Tampering with Evidence 

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Stacy and Sharon snuck out one Saturday night, and decided to smoke marijuana together. Stacy was speeding on the freeway ,when she saw a police vehicle flagging her down. Sharon instantly swallowed the joint to get rid of it as Stacy pulled to the right side of the road.

Would you do that if you felt as if you were going to get in trouble? I would hope that you say no, because that is Tampering with evidence which could lead to serious charges. Tampering with evidence is the intent to knowingly change or get rid of evidence that can potentially convict you, such as the example given above. Evidence includes any object that has something to do with an investigation or pending trial. A person can be charged with this if they intentionally tamper or plant evidence with the intent to sway the verdict of a case(aizmanlaw.com).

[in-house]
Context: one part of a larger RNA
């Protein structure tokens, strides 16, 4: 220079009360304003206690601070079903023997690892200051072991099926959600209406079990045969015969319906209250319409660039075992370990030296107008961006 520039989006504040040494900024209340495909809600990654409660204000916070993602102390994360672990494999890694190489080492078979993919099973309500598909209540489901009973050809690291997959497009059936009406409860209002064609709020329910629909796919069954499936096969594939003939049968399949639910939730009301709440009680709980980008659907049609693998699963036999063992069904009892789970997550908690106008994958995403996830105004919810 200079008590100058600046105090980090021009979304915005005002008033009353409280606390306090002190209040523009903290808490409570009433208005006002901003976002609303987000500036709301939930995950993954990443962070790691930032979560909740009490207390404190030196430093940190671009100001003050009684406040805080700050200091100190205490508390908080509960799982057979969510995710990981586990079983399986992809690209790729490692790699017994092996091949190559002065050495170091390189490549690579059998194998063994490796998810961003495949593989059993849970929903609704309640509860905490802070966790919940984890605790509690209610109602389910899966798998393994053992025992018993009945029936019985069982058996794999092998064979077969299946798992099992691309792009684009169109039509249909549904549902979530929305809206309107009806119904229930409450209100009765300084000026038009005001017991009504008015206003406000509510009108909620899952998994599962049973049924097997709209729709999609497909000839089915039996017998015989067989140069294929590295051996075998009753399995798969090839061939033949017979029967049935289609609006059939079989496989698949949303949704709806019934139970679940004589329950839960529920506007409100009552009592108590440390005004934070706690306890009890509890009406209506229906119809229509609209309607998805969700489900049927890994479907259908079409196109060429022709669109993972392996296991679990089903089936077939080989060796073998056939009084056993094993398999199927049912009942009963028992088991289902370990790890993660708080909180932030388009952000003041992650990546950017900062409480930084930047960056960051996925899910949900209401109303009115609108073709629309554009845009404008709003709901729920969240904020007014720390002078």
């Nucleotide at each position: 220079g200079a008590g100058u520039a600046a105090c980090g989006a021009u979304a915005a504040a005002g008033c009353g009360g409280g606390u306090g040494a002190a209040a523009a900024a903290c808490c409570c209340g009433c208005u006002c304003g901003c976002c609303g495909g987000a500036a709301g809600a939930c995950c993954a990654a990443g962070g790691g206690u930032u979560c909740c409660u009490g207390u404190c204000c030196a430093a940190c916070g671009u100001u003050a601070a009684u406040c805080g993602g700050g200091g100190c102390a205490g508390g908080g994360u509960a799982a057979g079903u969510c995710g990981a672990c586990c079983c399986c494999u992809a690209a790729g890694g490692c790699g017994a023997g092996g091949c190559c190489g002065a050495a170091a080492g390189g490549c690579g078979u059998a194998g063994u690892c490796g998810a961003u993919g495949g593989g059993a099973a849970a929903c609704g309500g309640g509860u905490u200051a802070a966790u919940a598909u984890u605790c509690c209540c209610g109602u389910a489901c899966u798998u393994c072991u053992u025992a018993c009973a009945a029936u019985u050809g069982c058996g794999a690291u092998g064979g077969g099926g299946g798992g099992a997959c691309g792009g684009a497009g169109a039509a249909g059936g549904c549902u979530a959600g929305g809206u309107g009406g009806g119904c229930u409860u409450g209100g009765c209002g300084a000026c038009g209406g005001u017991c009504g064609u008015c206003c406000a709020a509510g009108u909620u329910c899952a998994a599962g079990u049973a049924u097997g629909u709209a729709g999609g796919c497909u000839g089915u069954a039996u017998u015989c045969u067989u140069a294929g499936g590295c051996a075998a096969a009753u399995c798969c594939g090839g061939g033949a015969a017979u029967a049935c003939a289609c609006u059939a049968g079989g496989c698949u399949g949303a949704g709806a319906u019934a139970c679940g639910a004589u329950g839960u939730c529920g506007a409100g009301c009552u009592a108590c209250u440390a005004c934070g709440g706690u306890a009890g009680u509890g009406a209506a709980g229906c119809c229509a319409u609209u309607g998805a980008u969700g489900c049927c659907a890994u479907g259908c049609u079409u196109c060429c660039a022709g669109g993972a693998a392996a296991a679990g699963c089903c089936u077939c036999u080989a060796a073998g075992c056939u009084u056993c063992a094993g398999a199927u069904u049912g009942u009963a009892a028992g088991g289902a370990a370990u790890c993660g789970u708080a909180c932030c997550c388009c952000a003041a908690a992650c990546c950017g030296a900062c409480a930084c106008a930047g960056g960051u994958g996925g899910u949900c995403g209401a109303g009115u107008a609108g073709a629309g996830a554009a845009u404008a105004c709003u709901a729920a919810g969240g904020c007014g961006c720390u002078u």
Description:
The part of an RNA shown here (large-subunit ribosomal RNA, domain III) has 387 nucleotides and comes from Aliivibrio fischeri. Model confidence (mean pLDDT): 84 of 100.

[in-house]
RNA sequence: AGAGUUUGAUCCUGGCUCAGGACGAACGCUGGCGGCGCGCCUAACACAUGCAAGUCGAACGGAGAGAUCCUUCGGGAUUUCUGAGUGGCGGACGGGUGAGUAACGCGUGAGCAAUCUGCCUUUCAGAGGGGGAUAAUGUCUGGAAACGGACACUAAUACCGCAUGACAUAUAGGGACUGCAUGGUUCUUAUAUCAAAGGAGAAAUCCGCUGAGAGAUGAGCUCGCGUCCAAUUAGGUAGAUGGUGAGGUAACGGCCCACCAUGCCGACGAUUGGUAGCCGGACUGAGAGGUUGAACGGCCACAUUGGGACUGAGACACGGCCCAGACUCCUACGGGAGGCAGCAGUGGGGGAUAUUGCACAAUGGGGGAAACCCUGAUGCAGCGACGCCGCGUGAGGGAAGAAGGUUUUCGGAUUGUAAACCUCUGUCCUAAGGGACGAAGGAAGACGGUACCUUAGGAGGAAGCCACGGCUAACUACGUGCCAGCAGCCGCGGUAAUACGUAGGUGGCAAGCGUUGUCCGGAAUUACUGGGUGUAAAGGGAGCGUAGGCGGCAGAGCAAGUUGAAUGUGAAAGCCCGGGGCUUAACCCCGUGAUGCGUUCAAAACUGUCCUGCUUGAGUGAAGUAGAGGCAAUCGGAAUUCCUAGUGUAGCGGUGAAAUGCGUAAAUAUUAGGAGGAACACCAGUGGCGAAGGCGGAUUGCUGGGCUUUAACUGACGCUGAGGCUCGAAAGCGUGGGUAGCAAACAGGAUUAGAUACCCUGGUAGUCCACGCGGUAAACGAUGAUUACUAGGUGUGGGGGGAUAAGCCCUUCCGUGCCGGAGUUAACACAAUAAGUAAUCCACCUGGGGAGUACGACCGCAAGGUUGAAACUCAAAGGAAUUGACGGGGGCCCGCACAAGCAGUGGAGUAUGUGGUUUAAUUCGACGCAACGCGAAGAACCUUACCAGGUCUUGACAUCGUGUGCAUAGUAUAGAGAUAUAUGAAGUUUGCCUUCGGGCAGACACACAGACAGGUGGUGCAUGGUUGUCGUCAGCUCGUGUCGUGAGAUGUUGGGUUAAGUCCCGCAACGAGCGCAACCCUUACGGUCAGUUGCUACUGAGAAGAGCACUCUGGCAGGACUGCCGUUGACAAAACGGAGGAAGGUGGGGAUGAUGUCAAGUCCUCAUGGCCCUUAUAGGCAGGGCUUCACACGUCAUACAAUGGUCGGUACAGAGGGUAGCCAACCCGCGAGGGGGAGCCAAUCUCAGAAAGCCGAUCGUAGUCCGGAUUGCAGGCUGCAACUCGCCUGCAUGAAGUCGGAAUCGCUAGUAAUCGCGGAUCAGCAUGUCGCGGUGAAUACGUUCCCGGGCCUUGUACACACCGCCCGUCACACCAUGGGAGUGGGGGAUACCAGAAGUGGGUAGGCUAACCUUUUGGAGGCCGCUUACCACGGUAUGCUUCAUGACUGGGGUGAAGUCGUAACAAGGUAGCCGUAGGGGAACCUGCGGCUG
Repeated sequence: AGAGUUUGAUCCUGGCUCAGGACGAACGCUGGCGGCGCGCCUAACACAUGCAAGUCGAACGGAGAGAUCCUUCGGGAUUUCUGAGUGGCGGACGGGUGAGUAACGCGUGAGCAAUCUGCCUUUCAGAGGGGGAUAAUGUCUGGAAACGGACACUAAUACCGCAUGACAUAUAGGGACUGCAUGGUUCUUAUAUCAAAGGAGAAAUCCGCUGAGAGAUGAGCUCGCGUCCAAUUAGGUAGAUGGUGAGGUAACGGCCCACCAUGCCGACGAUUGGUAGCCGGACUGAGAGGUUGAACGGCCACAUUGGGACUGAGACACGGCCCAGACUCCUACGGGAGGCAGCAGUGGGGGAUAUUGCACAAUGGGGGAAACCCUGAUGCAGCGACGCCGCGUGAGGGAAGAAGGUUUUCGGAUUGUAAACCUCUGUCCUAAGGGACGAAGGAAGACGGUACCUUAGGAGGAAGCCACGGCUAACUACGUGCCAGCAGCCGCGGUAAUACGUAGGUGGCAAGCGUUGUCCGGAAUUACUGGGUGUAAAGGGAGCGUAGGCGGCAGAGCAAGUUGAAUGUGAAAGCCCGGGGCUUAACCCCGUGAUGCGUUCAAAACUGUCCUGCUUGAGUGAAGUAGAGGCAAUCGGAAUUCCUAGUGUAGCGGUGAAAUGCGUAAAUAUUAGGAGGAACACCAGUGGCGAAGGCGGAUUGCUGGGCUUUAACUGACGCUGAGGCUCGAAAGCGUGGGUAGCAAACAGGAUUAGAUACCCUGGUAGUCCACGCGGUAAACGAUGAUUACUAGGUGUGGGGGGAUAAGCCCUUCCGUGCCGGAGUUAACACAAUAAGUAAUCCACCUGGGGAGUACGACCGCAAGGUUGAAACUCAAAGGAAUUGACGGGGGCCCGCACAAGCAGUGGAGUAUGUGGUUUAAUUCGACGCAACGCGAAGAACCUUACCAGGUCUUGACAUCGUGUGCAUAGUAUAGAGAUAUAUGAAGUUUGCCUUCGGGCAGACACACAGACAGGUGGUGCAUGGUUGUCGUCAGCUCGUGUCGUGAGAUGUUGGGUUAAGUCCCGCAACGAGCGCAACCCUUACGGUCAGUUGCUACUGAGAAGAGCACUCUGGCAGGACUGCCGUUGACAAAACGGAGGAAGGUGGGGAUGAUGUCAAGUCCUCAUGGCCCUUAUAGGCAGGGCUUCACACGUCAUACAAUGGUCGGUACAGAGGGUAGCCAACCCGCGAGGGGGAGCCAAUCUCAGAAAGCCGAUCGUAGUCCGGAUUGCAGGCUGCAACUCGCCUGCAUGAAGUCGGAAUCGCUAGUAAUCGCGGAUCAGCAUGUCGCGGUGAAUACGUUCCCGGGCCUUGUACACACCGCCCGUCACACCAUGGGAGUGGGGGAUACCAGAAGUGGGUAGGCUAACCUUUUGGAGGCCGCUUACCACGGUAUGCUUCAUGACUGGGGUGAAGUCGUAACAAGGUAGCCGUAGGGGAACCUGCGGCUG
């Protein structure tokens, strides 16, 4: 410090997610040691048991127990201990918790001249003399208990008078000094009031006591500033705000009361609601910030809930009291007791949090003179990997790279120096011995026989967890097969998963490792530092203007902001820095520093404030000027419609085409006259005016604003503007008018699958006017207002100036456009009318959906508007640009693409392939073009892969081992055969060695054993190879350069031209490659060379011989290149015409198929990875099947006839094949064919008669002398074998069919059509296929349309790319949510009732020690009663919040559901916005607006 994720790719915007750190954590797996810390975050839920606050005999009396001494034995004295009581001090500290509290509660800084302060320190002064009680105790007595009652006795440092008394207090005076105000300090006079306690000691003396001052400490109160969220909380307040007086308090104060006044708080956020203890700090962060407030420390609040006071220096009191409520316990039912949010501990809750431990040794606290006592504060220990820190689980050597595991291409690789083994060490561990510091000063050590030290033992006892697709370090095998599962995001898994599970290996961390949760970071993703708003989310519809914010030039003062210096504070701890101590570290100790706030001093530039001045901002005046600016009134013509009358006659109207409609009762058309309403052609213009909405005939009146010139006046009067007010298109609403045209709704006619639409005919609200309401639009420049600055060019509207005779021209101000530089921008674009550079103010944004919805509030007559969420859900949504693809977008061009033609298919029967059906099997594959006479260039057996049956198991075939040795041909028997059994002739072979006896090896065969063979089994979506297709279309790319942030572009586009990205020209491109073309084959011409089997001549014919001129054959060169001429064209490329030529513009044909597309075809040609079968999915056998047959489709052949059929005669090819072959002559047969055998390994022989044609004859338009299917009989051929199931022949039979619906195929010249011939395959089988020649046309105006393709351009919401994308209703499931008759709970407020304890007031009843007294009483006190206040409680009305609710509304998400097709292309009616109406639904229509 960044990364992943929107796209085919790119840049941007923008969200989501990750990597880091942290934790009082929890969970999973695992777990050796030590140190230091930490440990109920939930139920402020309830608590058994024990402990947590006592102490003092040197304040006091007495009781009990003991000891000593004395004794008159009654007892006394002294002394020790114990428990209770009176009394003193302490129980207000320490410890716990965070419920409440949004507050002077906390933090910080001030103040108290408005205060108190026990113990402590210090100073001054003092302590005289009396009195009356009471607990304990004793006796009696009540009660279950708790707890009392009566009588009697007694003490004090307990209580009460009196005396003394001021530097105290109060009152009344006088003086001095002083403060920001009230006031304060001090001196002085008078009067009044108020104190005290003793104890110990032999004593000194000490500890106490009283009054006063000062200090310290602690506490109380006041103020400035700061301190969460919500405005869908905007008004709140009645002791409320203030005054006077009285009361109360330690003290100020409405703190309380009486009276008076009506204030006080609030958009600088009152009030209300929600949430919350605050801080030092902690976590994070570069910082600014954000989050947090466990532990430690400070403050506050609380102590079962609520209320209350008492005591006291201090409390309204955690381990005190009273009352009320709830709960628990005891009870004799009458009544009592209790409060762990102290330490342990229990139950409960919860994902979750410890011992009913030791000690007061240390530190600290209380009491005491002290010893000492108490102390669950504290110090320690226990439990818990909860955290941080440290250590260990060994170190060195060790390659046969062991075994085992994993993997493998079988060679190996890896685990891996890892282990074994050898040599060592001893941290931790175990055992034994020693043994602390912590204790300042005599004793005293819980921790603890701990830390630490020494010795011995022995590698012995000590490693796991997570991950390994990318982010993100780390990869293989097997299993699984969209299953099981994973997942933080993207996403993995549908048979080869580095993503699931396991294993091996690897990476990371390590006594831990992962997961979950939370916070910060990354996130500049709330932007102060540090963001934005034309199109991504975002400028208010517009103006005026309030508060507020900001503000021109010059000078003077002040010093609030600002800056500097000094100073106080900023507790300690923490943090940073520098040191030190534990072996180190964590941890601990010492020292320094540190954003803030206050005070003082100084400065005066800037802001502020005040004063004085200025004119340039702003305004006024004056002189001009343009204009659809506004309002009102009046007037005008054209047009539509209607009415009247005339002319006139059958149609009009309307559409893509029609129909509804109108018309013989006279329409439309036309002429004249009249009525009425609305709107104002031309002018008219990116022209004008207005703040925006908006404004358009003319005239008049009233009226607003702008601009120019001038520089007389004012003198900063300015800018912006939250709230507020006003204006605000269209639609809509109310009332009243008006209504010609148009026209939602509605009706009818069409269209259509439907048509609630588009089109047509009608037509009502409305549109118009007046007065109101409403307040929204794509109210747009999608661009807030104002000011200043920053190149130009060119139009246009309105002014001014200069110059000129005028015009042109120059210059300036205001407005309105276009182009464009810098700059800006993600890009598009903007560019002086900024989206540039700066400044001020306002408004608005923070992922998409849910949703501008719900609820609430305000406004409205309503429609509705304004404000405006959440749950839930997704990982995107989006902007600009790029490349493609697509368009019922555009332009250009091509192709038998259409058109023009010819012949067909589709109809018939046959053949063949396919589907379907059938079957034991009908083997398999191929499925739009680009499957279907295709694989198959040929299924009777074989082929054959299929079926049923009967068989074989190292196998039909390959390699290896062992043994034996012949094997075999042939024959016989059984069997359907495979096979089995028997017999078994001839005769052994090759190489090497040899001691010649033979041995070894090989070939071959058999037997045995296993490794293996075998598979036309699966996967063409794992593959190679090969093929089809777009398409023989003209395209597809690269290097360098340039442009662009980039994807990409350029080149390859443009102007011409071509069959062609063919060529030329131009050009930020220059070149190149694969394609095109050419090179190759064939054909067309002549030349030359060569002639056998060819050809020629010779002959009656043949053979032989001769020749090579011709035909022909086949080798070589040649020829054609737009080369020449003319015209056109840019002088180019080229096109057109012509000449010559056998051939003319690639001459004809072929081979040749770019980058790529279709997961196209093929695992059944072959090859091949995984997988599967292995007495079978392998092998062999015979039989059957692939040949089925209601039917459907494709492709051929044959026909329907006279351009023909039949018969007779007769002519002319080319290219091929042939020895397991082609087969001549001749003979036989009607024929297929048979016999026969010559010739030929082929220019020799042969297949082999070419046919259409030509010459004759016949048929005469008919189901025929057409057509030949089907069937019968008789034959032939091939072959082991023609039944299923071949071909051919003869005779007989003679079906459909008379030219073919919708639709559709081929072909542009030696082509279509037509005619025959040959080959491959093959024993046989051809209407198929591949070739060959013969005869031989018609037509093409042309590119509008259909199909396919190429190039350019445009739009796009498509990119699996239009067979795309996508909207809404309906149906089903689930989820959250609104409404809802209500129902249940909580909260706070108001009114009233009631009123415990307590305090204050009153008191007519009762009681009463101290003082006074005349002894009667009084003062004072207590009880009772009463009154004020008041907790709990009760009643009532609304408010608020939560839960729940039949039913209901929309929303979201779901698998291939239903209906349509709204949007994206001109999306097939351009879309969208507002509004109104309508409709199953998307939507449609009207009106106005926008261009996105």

Tampering with evidence is a charge of either a felony or misdemeanor, as well as a fine. In 2013, the Amendment D.C Law 19-317 states that any person fined for tampering with evidence shall not go above $5,000(aizmanlaw.com).This essay will accurately portray different ways that there are to tamper with evidence such as: planting it , trying to hide it, or destroying the evidence.

First, Tampering with evidence can be done in many ways such as someone planting it. Planted evidence is evidence that was set at a scene to make it look like the person accused, did it. As well as evidence that was changed (definitions.uslegal.com). Said Persons who are found tampering with evidence are deemed misdemeanors, which can lead up to more than 6 months in jail or either a $1,000 dollar fine. In the case of an officer planting evidence, they would be committing a felony. When convicted of this, officers can either face up to a year of probation or 2-5 years in state prison(shouselaw.com). If a person did not like someone and wanted them gone, they could easily fabricate evidence to get the them convicted. Thankfully, this is recognized so if someone is found planting evidence they will be convicted as stated above.